Dianella caerulea is a small native lily that is being used more and more in public landscaping, despite the fact that’s a bit boring most of the year, as it then blossoms and fruits with the most gorgeous sprays of purple flowers
and edible indigo berries. I have a weakness for purple, so they’re pretty high on my list.
Don’t eat from wild plants of unknown origin – https://www.childrens.health.qld.gov.au/poisonous-plant-blue-flax-lily-dianella/ warns that some children have reported breathlessness and dizziness.
However https://www.daleysfruit.com.au/buy/dianella-caerulea-blue-flax-lily-tree.htm lists them under bush foods, as do most sites.
The berries are sweet, and if you eat the seeds, the total flavour becomes nutty.
They can be eaten raw or cooked, and are stunning as a decoration, but don’t eat too many.
Grows in clumps up to about 1 metre high with a spreading rhizome under the grounds, with rich green strappy leaves up to 75cm.
The flowers bloom in spring and summer, followed by the small berries.
Prefers full sun to part shade, it’s perfect for borders and rockeries and understory rainforests.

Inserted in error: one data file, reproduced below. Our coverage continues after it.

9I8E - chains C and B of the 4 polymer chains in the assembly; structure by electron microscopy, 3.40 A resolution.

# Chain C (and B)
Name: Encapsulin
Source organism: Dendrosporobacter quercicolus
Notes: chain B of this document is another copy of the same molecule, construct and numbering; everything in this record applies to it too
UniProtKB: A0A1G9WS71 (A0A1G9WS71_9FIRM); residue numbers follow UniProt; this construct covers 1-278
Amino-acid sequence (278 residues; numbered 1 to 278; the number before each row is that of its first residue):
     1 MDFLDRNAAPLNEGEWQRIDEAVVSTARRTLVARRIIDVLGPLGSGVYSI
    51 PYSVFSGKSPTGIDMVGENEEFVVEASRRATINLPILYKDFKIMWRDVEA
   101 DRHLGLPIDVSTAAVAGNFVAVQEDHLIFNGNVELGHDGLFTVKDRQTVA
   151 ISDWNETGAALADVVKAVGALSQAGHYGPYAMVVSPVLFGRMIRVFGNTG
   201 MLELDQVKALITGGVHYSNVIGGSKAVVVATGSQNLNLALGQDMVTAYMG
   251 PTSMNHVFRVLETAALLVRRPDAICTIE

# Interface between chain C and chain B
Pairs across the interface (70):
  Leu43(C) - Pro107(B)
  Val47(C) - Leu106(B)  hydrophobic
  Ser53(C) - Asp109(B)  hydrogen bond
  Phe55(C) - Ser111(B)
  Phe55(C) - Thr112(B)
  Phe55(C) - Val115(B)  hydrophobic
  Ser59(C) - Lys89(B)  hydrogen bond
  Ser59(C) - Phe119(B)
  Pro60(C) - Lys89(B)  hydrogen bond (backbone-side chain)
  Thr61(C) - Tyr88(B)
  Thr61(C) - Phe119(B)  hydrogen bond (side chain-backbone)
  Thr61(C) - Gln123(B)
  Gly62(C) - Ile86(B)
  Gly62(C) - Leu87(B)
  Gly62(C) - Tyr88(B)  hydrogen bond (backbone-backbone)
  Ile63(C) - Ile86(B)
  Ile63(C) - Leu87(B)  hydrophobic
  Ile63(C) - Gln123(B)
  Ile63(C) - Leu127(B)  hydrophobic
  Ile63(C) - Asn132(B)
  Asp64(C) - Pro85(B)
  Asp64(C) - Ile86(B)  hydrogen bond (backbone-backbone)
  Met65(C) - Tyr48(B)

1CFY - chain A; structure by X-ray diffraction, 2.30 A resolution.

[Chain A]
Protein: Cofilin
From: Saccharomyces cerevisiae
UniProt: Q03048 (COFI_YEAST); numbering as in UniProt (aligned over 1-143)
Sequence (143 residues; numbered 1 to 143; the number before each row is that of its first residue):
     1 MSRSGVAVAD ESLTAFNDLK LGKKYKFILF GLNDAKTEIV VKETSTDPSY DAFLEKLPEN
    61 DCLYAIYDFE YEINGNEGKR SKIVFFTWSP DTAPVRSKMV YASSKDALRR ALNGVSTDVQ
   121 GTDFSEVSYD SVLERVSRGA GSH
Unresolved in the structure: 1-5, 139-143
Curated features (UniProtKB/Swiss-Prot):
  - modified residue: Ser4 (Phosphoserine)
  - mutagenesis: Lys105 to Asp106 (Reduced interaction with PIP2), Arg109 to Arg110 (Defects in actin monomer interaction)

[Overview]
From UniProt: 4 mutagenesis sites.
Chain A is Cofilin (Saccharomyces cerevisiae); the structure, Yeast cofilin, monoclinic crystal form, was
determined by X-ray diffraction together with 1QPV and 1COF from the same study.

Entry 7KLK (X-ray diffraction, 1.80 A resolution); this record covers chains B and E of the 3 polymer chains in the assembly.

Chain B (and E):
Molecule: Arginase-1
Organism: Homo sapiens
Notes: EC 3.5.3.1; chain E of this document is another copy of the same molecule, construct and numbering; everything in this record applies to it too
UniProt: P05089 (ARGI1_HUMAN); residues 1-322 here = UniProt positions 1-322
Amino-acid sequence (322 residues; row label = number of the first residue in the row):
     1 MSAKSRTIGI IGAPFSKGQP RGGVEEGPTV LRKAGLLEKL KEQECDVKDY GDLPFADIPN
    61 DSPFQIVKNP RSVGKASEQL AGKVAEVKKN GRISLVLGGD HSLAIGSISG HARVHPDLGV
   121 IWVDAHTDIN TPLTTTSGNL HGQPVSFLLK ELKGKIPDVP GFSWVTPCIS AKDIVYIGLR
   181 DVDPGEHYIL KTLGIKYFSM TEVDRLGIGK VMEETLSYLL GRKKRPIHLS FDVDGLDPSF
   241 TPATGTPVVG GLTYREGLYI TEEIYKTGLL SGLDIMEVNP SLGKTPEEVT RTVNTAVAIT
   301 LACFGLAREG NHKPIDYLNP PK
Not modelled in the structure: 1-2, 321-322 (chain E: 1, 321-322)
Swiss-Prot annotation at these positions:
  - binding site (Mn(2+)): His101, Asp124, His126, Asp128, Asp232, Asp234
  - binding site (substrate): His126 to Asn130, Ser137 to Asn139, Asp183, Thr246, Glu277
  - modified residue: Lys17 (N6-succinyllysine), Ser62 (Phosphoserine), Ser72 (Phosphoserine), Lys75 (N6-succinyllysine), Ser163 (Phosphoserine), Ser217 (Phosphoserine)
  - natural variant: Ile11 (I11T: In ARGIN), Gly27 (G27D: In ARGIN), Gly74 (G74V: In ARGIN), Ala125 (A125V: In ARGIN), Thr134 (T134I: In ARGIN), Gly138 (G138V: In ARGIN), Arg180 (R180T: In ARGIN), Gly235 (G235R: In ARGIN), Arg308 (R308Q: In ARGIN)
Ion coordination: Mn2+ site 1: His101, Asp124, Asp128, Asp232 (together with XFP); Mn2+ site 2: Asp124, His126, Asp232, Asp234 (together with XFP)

Likes well-drained soil and can tolerate dry periods.
http://www.cpbr.gov.au/apu/plants/dianella.html lists the traditional uses
including tea, pounding the roots and cooking, and using the strong fibre
in basket weaving.
You simply can’t go past the stunning photography of the pistachio peach cake decorated with blue flax flowers and berries at http://heneedsfood.com/recipe/pistachio-cake-peaches-blue-flax-lily/
AppearanceType: Shrub, Plant
Leaf Size: Large
FunctionsBush Tucker: Yes
Edible Flower: Yes
Uses: Fruit, Tea, Functional
Fire Retardant: Unknown
Interest: Medium, High
GrowingClimate Zone: Subtropical
Planting Season: Spring
Harvesting Season: Summer, Autumn
Sun/Shade: Full Sun, Partial Sun
Soil: Well Drained
Frost Tolerant: Yes, A Little
Time to Maturity: 2-3yrs
Watering Preference: Low